Patellar dislocation

Last updated: October 13, 2023

Summarytoggle arrow icon

The patella is the largest sesamoid bone in the human body. It is located within the quadriceps femoris tendon and acts as a fulcrum to increase the force exerted on the tibia. In patellar dislocation, the patella slips out of the femoral trochlear groove, usually laterally. Patellar dislocation usually occurs following torsion of a semiflexed knee; less frequently, dislocation is the result of direct trauma to the patella. Recurrent dislocation may be associated with underlying biomechanical abnormalities such as medial patellofemoral ligament injury. In some patients, the condition is congenital. Patellar dislocation is primarily a clinical diagnosis, but x-rays should be obtained in all patients to rule out concomitant osteochondral fractures. Joint aspiration and/or further imaging (e.g., MRI or CT scan) may be indicated based on physical examination and/or x-ray findings. Many first episodes of patellar dislocation can be managed conservatively, but surgical treatment is often indicated for concurrent fractures or major soft tissue lesions, failure of conservative management, or recurrent dislocations.

Definitiontoggle arrow icon

Epidemiologytoggle arrow icon

  • Sex: >
  • The first episode of patellar dislocation typically happens before the age of 20 years.
  • Up to 45% of patients will have recurrent patellar dislocations after the first episode.

Epidemiological data refers to the US, unless otherwise specified.

Etiologytoggle arrow icon

Traumatic patellar dislocations [4]

  • Non-contact (most common): usually due to a twisting injury when the knee is simultaneously in flexion and under valgus strain
  • Direct contact: usually due to a direct sideward impact on the patella (e.g., during contact sports or a car accident)

Risk factors for recurrent dislocations [4]

Over 90% of patellar dislocations result from a twisting injury when the knee is simultaneously in flexion and under valgus strain, often during an activity such as sports or dance, rather than from direct traumatic contact. [4][6]

Clinical featurestoggle arrow icon

Subtypes and variantstoggle arrow icon

Congenital (fixed) patellar dislocations [3]

Diagnosticstoggle arrow icon

For the approach to a painful swollen knee of unclear etiology, see “Acute internal knee derangement.”

Clinical evaluation [2][6]

Imaging [2][6][11]

Full knee x-ray series

Lipohemarthrosis in the presence of normal knee x-rays suggests an underlying osteochondral fracture. [5][12]

Additional imaging

Treatmenttoggle arrow icon

There are currently no consensus guidelines for the management of patellar dislocation. The decision to proceed with conservative versus surgical management may vary based on patient and provider preferences. [2][4]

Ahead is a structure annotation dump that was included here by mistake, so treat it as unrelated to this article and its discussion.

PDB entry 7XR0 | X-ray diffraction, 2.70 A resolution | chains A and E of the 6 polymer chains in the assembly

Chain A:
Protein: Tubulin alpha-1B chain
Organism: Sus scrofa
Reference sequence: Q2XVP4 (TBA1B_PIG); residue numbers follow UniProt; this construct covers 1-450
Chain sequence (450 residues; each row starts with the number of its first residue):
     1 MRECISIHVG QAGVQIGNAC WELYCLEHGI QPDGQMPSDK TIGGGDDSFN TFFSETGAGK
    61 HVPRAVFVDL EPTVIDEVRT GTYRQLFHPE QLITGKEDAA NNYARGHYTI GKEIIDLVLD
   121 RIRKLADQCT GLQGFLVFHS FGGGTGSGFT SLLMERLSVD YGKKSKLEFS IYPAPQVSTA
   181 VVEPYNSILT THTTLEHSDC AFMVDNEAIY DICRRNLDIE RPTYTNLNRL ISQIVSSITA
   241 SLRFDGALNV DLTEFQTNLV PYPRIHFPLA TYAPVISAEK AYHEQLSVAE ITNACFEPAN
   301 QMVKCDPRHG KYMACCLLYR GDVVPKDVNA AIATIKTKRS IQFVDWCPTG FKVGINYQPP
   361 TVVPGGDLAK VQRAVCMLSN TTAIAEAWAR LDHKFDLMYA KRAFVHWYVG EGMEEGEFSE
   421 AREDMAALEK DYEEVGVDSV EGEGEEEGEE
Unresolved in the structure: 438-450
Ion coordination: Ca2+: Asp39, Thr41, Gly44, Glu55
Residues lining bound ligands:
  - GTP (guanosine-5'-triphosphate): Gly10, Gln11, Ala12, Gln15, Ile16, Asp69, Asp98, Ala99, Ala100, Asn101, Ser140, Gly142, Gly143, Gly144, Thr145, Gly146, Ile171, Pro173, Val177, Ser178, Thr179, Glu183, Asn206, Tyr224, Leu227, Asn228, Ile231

Conservative management [1][2][4]

The patella often relocates spontaneously, making manual reduction unnecessary. [1]



Surgery [1][2][4]

Complicationstoggle arrow icon

We list the most important complications. The selection is not exhaustive.

Referencestoggle arrow icon

  1. Smith TO, Donell S, Song F, Hing CB. Surgical versus non-surgical interventions for treating patellar dislocation. Cochrane Database Syst Rev. 2015.doi: 10.1002/14651858.cd008106.pub3 . | Open in Read by QxMD
  2. Weber AE, Nathani A, Dines JS, et al. An Algorithmic Approach to the Management of Recurrent Lateral Patellar Dislocation. J Bone Joint Surg. 2016; 98 (5): p.417-427.doi: 10.2106/jbjs.o.00354 . | Open in Read by QxMD
  3. Casey Imbergamo, Ryan Coene, Matthew Milewski. Management of Fixed Dislocation of the Patella. Journal of the Pediatric Orthopaedic Society of North America. 2020; 2 (2).doi: 10.55275/jposna-2020-122 . | Open in Read by QxMD
  4. Chan Gao, Aaron Yang. Patellar Dislocations: Review of Current Literature and Return to Play Potential. Curr Phys Med Rehabil Rep. 2018; 6 (2): p.161-170.doi: 10.1007/s40141-018-0187-8 . | Open in Read by QxMD
  5. Duthon VB. Acute traumatic patellar dislocation. Orthop Traumatol Surg Res. 2015; 101 (1): p.S59-S67.doi: 10.1016/j.otsr.2014.12.001 . | Open in Read by QxMD
  6. Jain NP, Khan N, Fithian DC. A treatment algorithm for primary patellar dislocations. Sports health. 2011; 3 (2): p.170-4.doi: 10.1177/1941738111399237 . | Open in Read by QxMD
  7. Bunt CW, Jonas CE, Chang JG. Knee Pain in Adults and Adolescents: The Initial Evaluation. Am Fam Physician. 2018; 98 (9): p.576-585.
  8. Calmbach WL, Hutchens M. Evaluation of patients presenting with knee pain: Part II. Differential diagnosis. Am Fam Physician. 2003; 68 (5): p.917-22.
  9. Smith TO, Davies L, O’Driscoll ML, Donell ST. An evaluation of the clinical tests and outcome measures used to assess patellar instability. Knee. 2008; 15 (4): p.255-262.doi: 10.1016/j.knee.2008.02.001 . | Open in Read by QxMD
  10. Ahmad CS, McCarthy M, Gomez JA, et al. The Moving Patellar Apprehension Test for Lateral Patellar Instability. Am J Sports Med. 2009; 37 (4): p.791-796.doi: 10.1177/0363546508328113 . | Open in Read by QxMD
  11. ACR Appropriateness Criteria: Acute Trauma to the Knee (Revised 2019). Updated: August 23, 2016. Accessed: August 23, 2019.
  12. Stefancin JJ, Parker RD. First-time Traumatic Patellar Dislocation. Clin Orthop Relat Res. 2007; 455: p.93-101.doi: 10.1097/blo.0b013e31802eb40a . | Open in Read by QxMD
  13. Duncan ST, Noehren BS, Lattermann C. The Role of Trochleoplasty in Patellofemoral Instability. Sports Med Arthrosc. 2012; 20 (3): p.171-180.doi: 10.1097/jsa.0b013e31826a1d37 . | Open in Read by QxMD

Icon of a lock3 free articles remaining

You have 3 free member-only articles left this month. Sign up and get unlimited access.
 Evidence-based content, created and peer-reviewed by physicians. Read the disclaimer